In the early 1920s, in the remote Persian village of Ghamsar, two young people dreaming of a better life fall in love and marry. Sardar brings his bride, Talla, with him across the mountains to the suburbs of Tehran, where the couple settles down and builds a home. From the outskirts of the capital city, they will watch as the Qajar dynasty falls and Reza Khan rises to power as Reza Shah Pahlavi.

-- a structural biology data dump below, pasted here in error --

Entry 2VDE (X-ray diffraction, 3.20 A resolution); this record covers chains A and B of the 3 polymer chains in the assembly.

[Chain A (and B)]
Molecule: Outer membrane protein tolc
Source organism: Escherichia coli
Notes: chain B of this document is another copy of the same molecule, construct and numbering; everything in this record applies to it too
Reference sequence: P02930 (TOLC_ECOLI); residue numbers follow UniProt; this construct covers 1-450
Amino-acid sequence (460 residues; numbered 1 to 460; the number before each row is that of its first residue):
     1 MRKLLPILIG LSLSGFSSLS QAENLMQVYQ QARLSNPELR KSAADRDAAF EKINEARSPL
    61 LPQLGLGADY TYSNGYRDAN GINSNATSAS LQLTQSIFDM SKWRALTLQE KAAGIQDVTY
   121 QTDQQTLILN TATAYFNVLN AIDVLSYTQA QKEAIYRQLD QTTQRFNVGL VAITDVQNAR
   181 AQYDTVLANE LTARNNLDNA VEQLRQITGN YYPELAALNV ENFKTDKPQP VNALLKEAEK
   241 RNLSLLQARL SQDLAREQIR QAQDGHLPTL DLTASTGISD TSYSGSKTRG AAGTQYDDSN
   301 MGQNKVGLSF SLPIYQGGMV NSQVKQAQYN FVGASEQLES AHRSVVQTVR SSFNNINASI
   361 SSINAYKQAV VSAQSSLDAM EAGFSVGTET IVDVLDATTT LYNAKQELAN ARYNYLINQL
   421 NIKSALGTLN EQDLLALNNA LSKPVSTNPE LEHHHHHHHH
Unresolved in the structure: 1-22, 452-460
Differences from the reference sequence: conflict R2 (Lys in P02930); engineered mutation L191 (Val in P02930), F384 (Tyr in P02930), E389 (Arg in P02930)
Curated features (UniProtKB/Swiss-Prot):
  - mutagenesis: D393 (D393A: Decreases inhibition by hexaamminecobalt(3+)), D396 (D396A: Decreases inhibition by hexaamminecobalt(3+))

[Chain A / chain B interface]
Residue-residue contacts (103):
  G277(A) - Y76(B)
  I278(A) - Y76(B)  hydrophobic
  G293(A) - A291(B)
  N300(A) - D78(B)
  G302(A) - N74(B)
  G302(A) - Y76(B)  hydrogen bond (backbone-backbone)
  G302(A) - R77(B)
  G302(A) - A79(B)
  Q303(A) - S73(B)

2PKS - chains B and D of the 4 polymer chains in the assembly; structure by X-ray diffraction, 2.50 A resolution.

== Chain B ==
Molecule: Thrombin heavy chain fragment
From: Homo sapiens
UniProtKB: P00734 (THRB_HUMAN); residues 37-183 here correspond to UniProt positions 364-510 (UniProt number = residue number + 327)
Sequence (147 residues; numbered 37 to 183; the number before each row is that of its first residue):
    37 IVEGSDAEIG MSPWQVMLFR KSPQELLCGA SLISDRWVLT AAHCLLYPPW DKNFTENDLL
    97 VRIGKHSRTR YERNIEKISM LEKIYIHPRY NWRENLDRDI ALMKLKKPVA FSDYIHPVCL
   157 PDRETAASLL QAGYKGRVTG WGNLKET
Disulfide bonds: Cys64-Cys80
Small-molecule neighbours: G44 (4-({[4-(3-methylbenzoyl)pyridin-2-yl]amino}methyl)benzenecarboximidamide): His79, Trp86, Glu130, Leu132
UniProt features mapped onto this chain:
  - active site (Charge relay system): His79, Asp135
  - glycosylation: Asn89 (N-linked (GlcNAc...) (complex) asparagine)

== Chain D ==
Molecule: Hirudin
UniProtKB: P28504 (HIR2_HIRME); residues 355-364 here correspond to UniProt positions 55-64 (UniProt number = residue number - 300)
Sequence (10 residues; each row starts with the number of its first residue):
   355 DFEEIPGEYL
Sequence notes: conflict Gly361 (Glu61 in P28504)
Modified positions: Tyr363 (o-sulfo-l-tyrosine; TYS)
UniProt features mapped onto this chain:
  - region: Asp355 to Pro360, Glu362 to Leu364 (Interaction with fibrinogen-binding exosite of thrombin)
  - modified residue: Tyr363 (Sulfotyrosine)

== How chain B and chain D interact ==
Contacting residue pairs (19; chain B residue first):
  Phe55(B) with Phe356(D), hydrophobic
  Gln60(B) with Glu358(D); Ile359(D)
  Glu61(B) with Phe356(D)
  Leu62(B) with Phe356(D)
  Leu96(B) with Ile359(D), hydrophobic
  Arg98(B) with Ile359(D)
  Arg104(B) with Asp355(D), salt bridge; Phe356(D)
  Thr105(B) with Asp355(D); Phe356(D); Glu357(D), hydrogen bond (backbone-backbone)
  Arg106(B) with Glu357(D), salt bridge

Into this family of illiterate shepherds is born Bahram, a boy whose brilliance and intellectual promise are apparent from a very young age. As he grows older, Bahram will become a fervent follower of reformer Mohammad Mosaddegh and will participate firsthand in his country’s political and social upheavals, putting himself in mortal danger, in this prize-winning, “compelling book [that] raises important questions about indulgence, gender, community, and the impact of politics on everyday life” (Kirkus Reviews).